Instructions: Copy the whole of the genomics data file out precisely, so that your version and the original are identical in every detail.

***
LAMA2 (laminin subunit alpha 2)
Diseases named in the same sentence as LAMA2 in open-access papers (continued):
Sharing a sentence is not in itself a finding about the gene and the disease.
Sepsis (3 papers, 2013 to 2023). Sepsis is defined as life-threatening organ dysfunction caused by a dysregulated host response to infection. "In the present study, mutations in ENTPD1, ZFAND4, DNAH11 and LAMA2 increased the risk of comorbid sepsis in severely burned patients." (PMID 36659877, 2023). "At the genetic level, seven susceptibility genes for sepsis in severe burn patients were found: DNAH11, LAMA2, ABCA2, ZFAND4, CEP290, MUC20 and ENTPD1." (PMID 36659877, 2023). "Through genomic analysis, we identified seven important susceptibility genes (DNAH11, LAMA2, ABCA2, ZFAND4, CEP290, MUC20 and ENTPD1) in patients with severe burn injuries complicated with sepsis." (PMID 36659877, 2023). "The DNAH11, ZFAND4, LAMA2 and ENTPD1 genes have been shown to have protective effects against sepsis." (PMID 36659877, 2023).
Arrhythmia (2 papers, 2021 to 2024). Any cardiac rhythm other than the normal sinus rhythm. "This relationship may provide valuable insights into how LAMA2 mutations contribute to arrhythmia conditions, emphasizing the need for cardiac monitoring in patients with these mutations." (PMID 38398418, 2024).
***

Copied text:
LAMA2 (laminin subunit alpha 2)
Diseases named in the same sentence as LAMA2 in open-access papers (continued):
Sharing a sentence is not in itself a finding about the gene and the disease.
Sepsis (3 papers, 2013 to 2023). Sepsis is defined as life-threatening organ dysfunction caused by a dysregulated host response to infection. "In the present study, mutations in ENTPD1, ZFAND4, DNAH11 and LAMA2 increased the risk of comorbid sepsis in severely burned patients." (PMID 36659877, 2023). "At the genetic level, seven susceptibility genes for sepsis in severe burn patients were found: DNAH11, LAMA2, ABCA2, ZFAND4, CEP290, MUC20 and ENTPD1." (PMID 36659877, 2023). "Through genomic analysis, we identified seven important susceptibility genes (DNAH11, LAMA2, ABCA2, ZFAND4, CEP290, MUC20 and ENTPD1) in patients with severe burn injuries complicated with sepsis." (PMID 36659877, 2023). "The DNAH11, ZFAND4, LAMA2 and ENTPD1 genes have been shown to have protective effects against sepsis." (PMID 36659877, 2023).
Arrhythmia (2 papers, 2021 to 2024). Any cardiac rhythm other than the normal sinus rhythm. "This relationship may provide valuable insights into how LAMA2 mutations contribute to arrhythmia conditions, emphasizing the need for cardiac monitoring in patients with these mutations." (PMID 38398418, 2024).